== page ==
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I have a heated seat that I am trying to reinstall. I can not seem to align the seat to put the bolts back in. I understand the process and I have done it before but it is always a battle. Any suggestions for making it easier?
 

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Discussion Starter #2
Just a follow up. I have replaced the seat. 3 of the 4 bolts tighten down. The forth acts secure but continues to spin. Has this happened to you? Would you be worried about it?
 

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I'd worry...but that's just me. Tells me that something is loose or broken...both bad things in that area.

My next step would be to remove seat (sorry) and insert the "spinning bolt" and see what is really going without the seat blocking your view.

Then figure out how to fix.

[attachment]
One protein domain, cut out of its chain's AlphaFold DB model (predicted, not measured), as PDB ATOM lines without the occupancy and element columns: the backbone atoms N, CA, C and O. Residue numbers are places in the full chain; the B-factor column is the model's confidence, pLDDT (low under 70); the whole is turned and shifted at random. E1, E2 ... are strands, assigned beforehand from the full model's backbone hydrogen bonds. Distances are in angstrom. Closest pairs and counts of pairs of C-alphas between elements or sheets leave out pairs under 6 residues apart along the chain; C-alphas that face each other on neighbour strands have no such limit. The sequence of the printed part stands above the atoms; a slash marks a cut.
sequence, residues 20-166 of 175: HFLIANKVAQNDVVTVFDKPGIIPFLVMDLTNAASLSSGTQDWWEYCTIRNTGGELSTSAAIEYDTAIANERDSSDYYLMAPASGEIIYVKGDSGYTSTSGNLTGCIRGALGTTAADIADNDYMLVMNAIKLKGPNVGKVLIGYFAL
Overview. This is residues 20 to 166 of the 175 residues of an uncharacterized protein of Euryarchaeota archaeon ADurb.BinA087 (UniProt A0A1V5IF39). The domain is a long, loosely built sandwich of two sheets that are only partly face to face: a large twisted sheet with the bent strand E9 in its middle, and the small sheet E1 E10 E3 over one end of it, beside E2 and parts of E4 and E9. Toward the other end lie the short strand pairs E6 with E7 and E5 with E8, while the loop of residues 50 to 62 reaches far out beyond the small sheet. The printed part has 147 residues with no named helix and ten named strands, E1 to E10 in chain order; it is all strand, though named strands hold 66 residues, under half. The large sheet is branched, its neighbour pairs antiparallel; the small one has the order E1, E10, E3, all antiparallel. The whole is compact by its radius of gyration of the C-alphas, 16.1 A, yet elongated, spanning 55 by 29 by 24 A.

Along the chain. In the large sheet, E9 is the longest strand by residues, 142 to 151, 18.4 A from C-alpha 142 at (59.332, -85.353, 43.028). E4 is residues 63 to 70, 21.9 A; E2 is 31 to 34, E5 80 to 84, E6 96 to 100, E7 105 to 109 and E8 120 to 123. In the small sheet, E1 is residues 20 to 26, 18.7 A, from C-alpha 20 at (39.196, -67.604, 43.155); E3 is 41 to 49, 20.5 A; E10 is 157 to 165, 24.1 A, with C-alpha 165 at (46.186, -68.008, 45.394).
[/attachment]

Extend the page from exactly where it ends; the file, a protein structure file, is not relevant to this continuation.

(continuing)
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I'd worry...but that's just me. Tells me that something is loose or broken...both bad things in that area.

My next step would be to remove seat (sorry) and insert the "spinning bolt" and see what is really going without the seat blocking your view.

Then figure out how to fix.
Agreed. I even like to take the bolts out and run a tap through the holes followed by some good dry lube. I usually only have to do this once on a new bike and then the bolts are no problem for the life of the bike. These steps can really cut down on future frustrations from cross threading and thread galling that have plagued many DIY owners.
 

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I have had it happen. That spinning bolt missed the hole.

I have found that taking the passenger backrest off can help. Only two screws and another plug in connection.
 

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I'd remove the single bolt and inspect the threads. Also, an awl helps to line the seat bolts up. Unless you have a custom seat that requires special bolts, the best bolts are OEM. Other bolts are made of metal that is more likely to seize, or they have sharp tips that can grab and damage seat material.